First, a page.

It is fantastic to see that Iceland has announced that palm oil will be banned from all their own brand products by the end of the year. Having witnessed first-hand the devastating impact the palm oil industry has on wildlife and the environment, this is an extremely positive and welcome step.
The supermarket’s pledge only applies to own-brand products, meaning other goods sold may still contain palm oil. But as palm oil can be found in over half of Iceland’s products (including biscuits and soap) it’s certainly a commendable effort and one which I hope other retailers will follow.
Iceland is the first major UK chain stepping up and investigating sustainable alternatives to palm oil but there needs to be a growing number of supermarkets and retailers making similar moves if we are to see a seismic shift towards reducing its use.
Fuelling factory farming
Over the last twenty years, deforestation has been driven chiefly by the expansion of palm oil plantations. The demand for palm oil in consumer products, and its negative impacts on the environment, is now relatively well-known.
What is less well known is that palm products are being widely used to feed factory farmed animals. The oil is derived from the reddish pulp of the fruit, but there’s more to palm than the oil. Dig deeper into the fruit and you come across the edible seed or kernel. The industry renders these nuts down into kernel oil and palm kernel meal, or ‘cake’. This palm kernel meal is then transported as a protein source to the feed troughs of industrially reared animals all over the world.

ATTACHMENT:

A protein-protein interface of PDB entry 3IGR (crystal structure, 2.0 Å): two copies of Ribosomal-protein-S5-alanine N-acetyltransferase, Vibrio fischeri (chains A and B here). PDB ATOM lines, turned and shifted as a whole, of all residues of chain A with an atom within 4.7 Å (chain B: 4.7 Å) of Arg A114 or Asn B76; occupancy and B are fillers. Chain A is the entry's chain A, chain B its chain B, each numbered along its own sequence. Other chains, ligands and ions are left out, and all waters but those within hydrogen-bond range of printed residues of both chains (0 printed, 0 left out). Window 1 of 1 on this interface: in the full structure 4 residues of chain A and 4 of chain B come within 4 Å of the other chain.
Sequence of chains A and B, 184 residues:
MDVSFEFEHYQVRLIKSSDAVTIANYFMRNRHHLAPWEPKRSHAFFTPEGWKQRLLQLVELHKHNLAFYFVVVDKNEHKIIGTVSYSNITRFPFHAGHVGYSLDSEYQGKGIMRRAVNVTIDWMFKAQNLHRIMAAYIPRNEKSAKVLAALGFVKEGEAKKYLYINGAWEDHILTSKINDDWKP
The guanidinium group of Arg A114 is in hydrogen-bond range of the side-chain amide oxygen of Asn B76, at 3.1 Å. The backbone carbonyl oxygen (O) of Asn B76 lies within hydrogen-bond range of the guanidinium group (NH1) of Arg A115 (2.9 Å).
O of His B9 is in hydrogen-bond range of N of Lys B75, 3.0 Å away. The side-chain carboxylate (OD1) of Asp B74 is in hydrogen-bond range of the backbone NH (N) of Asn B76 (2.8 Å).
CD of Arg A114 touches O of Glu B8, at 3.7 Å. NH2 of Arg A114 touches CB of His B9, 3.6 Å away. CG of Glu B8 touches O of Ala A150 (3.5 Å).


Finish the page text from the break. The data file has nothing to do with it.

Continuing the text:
A domino effect
It’s not just reducing palm oil: Iceland has also pledged, along with other UK retailers, to go cage free on eggs by 2025. This commitment to phase out cages in favour of more humane, free-range and barn systems is hugely positive for laying hens. I hope that a similar domino effect will occur in the case of palm oil reduction commitments by the big chain supermarkets and retailers.
I congratulate Iceland for taking such a strong stand against palm oil and hope that the retail giant may choose to engage with my team at Compassion in World Farming in the future to further improve animal welfare in their supply chain. It would be fantastic to see the frozen food specialist continue to make meaningful steps towards a sustainability and animal welfare commitments – helping to drive change and influence other retailers.